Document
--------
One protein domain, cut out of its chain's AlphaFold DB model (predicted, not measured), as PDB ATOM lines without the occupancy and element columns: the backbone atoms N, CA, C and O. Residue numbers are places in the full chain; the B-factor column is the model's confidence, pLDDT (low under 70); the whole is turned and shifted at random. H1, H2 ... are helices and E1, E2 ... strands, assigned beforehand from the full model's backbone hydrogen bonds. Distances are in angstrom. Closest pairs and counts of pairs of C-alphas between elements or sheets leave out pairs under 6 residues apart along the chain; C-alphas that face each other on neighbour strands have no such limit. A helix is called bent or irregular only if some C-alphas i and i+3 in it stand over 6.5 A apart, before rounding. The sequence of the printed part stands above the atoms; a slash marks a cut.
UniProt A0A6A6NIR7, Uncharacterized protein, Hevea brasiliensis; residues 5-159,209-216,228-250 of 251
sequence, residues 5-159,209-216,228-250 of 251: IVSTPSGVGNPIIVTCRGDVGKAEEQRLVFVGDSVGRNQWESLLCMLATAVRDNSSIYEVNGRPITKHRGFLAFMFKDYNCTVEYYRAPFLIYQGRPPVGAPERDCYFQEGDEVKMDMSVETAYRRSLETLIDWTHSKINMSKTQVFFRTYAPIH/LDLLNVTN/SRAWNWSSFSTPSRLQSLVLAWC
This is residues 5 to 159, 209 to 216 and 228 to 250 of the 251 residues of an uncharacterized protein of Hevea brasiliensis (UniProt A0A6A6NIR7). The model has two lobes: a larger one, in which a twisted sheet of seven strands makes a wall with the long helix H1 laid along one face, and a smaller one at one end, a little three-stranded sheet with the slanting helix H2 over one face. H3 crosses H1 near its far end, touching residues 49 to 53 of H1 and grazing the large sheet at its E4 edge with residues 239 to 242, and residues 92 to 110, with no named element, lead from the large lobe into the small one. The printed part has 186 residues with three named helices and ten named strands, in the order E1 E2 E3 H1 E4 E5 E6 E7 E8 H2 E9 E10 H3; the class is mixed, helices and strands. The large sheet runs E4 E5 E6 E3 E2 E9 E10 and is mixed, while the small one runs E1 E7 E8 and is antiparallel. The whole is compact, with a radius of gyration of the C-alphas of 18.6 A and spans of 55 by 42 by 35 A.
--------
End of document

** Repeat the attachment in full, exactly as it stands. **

One protein domain, cut out of its chain's AlphaFold DB model (predicted, not measured), as PDB ATOM lines without the occupancy and element columns: the backbone atoms N, CA, C and O. Residue numbers are places in the full chain; the B-factor column is the model's confidence, pLDDT (low under 70); the whole is turned and shifted at random. H1, H2 ... are helices and E1, E2 ... strands, assigned beforehand from the full model's backbone hydrogen bonds. Distances are in angstrom. Closest pairs and counts of pairs of C-alphas between elements or sheets leave out pairs under 6 residues apart along the chain; C-alphas that face each other on neighbour strands have no such limit. A helix is called bent or irregular only if some C-alphas i and i+3 in it stand over 6.5 A apart, before rounding. The sequence of the printed part stands above the atoms; a slash marks a cut.
UniProt A0A6A6NIR7, Uncharacterized protein, Hevea brasiliensis; residues 5-159,209-216,228-250 of 251
sequence, residues 5-159,209-216,228-250 of 251: IVSTPSGVGNPIIVTCRGDVGKAEEQRLVFVGDSVGRNQWESLLCMLATAVRDNSSIYEVNGRPITKHRGFLAFMFKDYNCTVEYYRAPFLIYQGRPPVGAPERDCYFQEGDEVKMDMSVETAYRRSLETLIDWTHSKINMSKTQVFFRTYAPIH/LDLLNVTN/SRAWNWSSFSTPSRLQSLVLAWC
This is residues 5 to 159, 209 to 216 and 228 to 250 of the 251 residues of an uncharacterized protein of Hevea brasiliensis (UniProt A0A6A6NIR7). The model has two lobes: a larger one, in which a twisted sheet of seven strands makes a wall with the long helix H1 laid along one face, and a smaller one at one end, a little three-stranded sheet with the slanting helix H2 over one face. H3 crosses H1 near its far end, touching residues 49 to 53 of H1 and grazing the large sheet at its E4 edge with residues 239 to 242, and residues 92 to 110, with no named element, lead from the large lobe into the small one. The printed part has 186 residues with three named helices and ten named strands, in the order E1 E2 E3 H1 E4 E5 E6 E7 E8 H2 E9 E10 H3; the class is mixed, helices and strands. The large sheet runs E4 E5 E6 E3 E2 E9 E10 and is mixed, while the small one runs E1 E7 E8 and is antiparallel. The whole is compact, with a radius of gyration of the C-alphas of 18.6 A and spans of 55 by 42 by 35 A.